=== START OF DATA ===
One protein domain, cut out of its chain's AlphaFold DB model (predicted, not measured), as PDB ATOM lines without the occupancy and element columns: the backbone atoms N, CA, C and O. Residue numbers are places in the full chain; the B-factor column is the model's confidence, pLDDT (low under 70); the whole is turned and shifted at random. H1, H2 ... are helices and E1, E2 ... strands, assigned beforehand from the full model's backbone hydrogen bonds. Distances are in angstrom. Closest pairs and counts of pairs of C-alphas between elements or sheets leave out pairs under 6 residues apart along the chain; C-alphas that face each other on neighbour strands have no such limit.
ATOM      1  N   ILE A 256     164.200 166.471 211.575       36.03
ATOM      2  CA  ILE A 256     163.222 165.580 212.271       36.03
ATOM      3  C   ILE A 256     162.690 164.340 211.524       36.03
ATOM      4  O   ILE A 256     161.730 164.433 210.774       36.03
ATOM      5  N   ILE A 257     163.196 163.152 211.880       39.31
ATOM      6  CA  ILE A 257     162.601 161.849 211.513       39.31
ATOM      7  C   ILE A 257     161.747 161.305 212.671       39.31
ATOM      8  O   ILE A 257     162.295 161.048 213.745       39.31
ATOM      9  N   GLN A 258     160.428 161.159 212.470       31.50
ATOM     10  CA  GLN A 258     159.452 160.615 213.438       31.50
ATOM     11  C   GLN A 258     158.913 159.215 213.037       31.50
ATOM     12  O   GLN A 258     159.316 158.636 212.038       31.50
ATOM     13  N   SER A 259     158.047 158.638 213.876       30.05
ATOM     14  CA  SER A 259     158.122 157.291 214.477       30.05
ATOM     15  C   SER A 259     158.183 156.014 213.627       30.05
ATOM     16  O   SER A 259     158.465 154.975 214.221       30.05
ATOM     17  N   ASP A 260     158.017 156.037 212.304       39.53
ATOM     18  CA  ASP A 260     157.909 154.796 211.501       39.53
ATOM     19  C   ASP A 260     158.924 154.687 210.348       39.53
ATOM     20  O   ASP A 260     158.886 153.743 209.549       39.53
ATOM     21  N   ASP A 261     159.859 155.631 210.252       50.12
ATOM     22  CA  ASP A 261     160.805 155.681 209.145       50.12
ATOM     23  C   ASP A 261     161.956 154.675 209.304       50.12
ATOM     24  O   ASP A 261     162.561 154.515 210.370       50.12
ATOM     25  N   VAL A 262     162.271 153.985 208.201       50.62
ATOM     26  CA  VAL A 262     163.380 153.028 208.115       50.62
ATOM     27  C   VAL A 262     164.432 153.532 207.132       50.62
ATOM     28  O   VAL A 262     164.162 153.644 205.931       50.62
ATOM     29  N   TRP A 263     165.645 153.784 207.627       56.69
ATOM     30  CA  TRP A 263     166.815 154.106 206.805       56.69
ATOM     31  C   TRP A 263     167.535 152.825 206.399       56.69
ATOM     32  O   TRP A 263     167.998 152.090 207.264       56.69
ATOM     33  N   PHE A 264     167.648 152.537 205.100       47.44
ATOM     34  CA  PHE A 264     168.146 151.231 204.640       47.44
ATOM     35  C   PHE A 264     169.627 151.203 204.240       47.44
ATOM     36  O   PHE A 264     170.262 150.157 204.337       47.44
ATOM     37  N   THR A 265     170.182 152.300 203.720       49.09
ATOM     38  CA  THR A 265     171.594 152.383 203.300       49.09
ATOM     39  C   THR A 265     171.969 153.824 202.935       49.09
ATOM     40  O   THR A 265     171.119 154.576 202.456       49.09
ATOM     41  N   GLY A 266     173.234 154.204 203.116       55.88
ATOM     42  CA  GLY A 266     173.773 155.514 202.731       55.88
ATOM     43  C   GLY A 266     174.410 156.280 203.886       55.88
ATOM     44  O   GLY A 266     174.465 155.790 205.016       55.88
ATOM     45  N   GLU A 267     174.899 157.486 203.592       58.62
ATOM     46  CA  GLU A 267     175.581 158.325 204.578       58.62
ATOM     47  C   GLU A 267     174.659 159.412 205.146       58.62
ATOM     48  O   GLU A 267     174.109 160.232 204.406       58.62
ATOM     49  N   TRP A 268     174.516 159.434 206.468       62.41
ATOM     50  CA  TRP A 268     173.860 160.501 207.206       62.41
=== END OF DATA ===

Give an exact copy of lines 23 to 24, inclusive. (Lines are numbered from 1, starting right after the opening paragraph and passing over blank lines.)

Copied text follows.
ATOM     23  C   ASP A 261     161.956 154.675 209.304       50.12
ATOM     24  O   ASP A 261     162.561 154.515 210.370       50.12